October 2018

Fire Prevention Month

This year’s Fire Prevention Week campaign, “Look. Listen. Learn. Be aware. Fire can happen anywhere,” works to educate about three basic but essential steps to take to reduce the likelihood of having a fire – and how to escape safely in the event of one:

Firefighter smiling as a kid drives a fire truck.


Look for places fire could start. Take a good look around your home. Identify potential fire hazards and take care of them.


Listen for the sound of the smoke alarm. You could have only minutes to escape safely once the smoke alarm sounds. Go to your outside meeting place, which should be a safe distance from the home and where everyone should know to meet.


Learn two ways out of every room and make sure all doors and windows leading outside open easily and are free of clutter.

Fast Facts About Fires

  • Cooking is tied for the second leading cause of home fire deaths.
  • Unattended cooking is the leading factor contributing to these fires. Frying poses the greatest risk of fire.
  • Ranges, or cooktops accounted for the majority (62%) of home cooking fire incidents. Ovens accounted for 13 percent.
  • More than half of all cooking fire injuries occurred when people tried to fight the fire themselves.
  • The leading factor contributing to home heating fires (30%) was a failure to clean. This usually involved creosote buildup in chimneys.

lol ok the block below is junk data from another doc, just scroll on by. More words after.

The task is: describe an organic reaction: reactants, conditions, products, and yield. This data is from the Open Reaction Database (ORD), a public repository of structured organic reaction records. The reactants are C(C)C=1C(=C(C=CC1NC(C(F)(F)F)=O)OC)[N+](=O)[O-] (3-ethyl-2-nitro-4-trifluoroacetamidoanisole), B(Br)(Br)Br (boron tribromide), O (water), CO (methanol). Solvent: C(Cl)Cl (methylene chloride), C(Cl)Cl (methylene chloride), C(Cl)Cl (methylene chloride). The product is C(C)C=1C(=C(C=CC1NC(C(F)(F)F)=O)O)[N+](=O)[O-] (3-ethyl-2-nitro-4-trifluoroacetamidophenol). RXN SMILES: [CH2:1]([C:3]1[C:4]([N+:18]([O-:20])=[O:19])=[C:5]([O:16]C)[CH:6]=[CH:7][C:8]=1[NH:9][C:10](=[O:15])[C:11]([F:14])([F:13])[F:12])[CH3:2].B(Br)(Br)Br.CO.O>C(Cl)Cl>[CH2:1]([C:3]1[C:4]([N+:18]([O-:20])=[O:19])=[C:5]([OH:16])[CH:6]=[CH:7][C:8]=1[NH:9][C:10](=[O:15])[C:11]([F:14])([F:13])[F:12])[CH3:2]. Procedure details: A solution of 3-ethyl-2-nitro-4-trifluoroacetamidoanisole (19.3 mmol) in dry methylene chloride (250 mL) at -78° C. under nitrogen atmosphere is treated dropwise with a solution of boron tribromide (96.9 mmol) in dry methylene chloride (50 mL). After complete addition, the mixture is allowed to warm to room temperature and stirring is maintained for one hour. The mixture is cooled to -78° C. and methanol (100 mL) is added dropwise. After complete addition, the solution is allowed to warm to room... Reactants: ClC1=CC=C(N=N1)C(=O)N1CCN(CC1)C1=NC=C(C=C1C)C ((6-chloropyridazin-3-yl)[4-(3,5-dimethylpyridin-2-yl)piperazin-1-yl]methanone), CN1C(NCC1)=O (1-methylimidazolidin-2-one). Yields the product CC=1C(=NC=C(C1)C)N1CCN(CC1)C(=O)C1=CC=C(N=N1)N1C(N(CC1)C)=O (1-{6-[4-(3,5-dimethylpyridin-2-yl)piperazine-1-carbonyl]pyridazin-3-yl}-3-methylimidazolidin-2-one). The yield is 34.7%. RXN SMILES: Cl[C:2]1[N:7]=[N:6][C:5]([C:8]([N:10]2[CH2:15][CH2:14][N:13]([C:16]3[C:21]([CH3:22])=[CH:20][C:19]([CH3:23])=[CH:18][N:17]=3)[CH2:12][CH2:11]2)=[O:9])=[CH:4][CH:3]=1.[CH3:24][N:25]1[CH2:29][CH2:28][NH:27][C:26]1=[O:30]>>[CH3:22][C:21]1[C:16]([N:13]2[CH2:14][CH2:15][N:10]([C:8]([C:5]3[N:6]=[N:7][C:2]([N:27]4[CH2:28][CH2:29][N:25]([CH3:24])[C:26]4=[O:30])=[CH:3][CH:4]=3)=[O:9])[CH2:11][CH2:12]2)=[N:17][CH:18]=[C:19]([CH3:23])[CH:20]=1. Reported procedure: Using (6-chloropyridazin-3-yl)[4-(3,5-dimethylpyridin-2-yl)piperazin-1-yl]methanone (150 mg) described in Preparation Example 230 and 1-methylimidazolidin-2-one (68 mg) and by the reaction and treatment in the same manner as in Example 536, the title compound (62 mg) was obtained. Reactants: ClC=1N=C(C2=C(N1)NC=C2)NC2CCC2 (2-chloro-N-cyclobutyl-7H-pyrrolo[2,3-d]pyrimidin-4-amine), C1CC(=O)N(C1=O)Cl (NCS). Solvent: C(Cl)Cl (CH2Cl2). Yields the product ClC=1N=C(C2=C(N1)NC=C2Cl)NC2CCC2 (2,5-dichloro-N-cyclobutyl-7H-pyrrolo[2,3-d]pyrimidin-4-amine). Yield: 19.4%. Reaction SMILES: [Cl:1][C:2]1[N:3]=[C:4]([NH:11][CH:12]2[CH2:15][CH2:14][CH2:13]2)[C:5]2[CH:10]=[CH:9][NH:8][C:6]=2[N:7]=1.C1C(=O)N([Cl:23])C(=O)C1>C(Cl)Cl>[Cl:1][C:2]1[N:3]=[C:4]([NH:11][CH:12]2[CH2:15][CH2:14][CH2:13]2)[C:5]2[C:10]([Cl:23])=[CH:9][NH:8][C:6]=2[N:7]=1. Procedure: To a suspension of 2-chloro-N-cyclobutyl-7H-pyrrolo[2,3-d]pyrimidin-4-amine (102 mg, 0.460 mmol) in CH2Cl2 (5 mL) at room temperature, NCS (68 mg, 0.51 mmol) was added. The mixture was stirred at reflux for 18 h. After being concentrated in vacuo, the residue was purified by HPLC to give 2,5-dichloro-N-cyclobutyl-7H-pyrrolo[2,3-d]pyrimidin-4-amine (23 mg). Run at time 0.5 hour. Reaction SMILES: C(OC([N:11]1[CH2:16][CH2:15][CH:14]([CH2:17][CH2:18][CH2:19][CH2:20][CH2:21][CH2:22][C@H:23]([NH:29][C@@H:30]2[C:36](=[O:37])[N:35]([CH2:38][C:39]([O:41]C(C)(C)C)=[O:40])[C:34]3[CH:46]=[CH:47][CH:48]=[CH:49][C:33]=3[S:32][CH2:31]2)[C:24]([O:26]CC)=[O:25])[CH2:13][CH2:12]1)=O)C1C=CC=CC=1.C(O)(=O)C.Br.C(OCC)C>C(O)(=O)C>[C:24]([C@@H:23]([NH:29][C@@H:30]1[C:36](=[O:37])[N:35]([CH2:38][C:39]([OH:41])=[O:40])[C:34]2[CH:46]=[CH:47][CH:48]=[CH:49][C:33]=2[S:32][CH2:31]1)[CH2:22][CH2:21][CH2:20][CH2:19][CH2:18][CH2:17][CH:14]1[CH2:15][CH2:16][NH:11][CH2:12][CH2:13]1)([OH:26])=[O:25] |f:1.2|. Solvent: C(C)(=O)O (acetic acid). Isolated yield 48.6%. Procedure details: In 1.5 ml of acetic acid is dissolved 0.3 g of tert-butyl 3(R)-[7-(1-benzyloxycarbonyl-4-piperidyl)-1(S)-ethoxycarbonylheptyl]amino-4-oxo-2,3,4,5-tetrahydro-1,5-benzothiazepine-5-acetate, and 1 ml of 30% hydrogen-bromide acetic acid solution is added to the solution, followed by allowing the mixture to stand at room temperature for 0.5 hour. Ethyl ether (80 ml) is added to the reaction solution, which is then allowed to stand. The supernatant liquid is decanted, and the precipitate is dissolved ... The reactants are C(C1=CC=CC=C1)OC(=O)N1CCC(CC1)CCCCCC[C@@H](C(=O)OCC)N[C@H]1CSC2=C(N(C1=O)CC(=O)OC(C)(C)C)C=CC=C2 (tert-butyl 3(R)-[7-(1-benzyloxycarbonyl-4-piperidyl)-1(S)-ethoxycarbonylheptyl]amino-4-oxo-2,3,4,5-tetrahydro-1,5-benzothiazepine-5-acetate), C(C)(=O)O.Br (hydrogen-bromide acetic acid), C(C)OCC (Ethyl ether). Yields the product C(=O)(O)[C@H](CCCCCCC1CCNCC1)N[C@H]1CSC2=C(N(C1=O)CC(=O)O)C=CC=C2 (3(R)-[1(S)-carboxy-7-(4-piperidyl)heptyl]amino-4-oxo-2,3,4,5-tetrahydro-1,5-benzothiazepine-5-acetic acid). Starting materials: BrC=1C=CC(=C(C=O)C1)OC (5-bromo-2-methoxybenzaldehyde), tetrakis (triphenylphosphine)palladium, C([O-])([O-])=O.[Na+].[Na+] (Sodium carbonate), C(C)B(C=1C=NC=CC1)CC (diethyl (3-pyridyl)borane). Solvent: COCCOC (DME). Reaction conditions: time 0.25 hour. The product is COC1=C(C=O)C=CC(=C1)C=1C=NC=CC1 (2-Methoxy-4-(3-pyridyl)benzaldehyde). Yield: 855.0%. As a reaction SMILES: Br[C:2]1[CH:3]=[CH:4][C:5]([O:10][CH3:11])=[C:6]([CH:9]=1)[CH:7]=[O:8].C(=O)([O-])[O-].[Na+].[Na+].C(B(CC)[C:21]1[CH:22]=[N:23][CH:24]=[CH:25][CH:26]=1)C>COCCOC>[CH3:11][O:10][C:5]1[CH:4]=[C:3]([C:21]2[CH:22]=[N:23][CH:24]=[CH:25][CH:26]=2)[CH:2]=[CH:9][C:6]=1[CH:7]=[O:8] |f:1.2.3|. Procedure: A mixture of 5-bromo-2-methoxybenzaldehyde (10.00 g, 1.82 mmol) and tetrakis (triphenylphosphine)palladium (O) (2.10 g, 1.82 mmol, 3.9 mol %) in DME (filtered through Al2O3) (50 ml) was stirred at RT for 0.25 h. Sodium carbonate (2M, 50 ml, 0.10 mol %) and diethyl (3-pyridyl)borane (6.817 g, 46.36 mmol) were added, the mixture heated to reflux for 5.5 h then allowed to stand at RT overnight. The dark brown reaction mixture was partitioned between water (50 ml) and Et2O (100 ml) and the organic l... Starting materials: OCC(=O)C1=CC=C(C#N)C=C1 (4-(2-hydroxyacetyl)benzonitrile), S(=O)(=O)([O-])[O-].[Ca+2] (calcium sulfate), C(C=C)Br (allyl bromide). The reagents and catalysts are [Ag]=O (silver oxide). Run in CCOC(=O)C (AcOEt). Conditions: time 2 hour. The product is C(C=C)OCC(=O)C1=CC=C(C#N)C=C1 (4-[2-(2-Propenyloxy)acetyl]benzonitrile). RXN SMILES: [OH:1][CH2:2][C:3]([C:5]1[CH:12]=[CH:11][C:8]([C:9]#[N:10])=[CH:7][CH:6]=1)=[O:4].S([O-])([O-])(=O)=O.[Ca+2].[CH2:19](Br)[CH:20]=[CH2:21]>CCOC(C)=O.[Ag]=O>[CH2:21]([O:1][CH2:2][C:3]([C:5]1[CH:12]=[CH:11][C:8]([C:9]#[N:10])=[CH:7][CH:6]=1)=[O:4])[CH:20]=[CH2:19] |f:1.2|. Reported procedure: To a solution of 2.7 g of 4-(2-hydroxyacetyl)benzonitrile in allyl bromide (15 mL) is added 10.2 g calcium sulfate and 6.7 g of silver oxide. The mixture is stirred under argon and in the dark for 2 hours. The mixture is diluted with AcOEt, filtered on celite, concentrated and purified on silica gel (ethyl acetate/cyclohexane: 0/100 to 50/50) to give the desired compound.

• Most home heating fire deaths (84%) involved stationary or portable space heaters.
  • Nearly half (49%) of all home heating fires occurred in December, January, and February.
  • On average, seven people died in U.S. home fires per day.
  • Cooking is the leading cause of home fires and home fire injuries.
  • Smoking has been the leading cause of home fire deaths for decades.
  • Heating Equipment was involved in one of every five home fire deaths.
  • Three of every five home fire deaths resulted from fires in homes with no smoke alarms (38%) or no working smoke alarms (21%).
  • When smoke alarms fail to operate, it is usually because batteries are missing, disconnected, or dead. Dead batteries caused one-quarter (24%).
  • According to an NFPA survey, only one of every three American households have actually developed and practiced a home fire escape plan.
  • While 71 percent of American have an escape plan in case of a fire, only 47 percent of them have practiced it.